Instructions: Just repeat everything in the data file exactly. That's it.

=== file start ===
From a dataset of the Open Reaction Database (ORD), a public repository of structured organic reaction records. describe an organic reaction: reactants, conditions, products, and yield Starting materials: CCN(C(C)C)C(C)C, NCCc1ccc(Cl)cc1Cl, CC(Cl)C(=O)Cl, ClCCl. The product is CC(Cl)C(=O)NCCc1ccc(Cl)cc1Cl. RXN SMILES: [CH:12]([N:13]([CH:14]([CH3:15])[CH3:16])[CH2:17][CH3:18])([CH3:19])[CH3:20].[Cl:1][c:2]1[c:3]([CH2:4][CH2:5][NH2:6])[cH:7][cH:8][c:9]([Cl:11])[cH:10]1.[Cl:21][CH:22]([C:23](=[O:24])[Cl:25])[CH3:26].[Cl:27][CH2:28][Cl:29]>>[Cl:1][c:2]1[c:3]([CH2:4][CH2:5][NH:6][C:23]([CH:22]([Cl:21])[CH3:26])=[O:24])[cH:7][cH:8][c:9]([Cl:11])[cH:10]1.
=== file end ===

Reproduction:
From a dataset of the Open Reaction Database (ORD), a public repository of structured organic reaction records. describe an organic reaction: reactants, conditions, products, and yield Starting materials: CCN(C(C)C)C(C)C, NCCc1ccc(Cl)cc1Cl, CC(Cl)C(=O)Cl, ClCCl. The product is CC(Cl)C(=O)NCCc1ccc(Cl)cc1Cl. RXN SMILES: [CH:12]([N:13]([CH:14]([CH3:15])[CH3:16])[CH2:17][CH3:18])([CH3:19])[CH3:20].[Cl:1][c:2]1[c:3]([CH2:4][CH2:5][NH2:6])[cH:7][cH:8][c:9]([Cl:11])[cH:10]1.[Cl:21][CH:22]([C:23](=[O:24])[Cl:25])[CH3:26].[Cl:27][CH2:28][Cl:29]>>[Cl:1][c:2]1[c:3]([CH2:4][CH2:5][NH:6][C:23]([CH:22]([Cl:21])[CH3:26])=[O:24])[cH:7][cH:8][c:9]([Cl:11])[cH:10]1.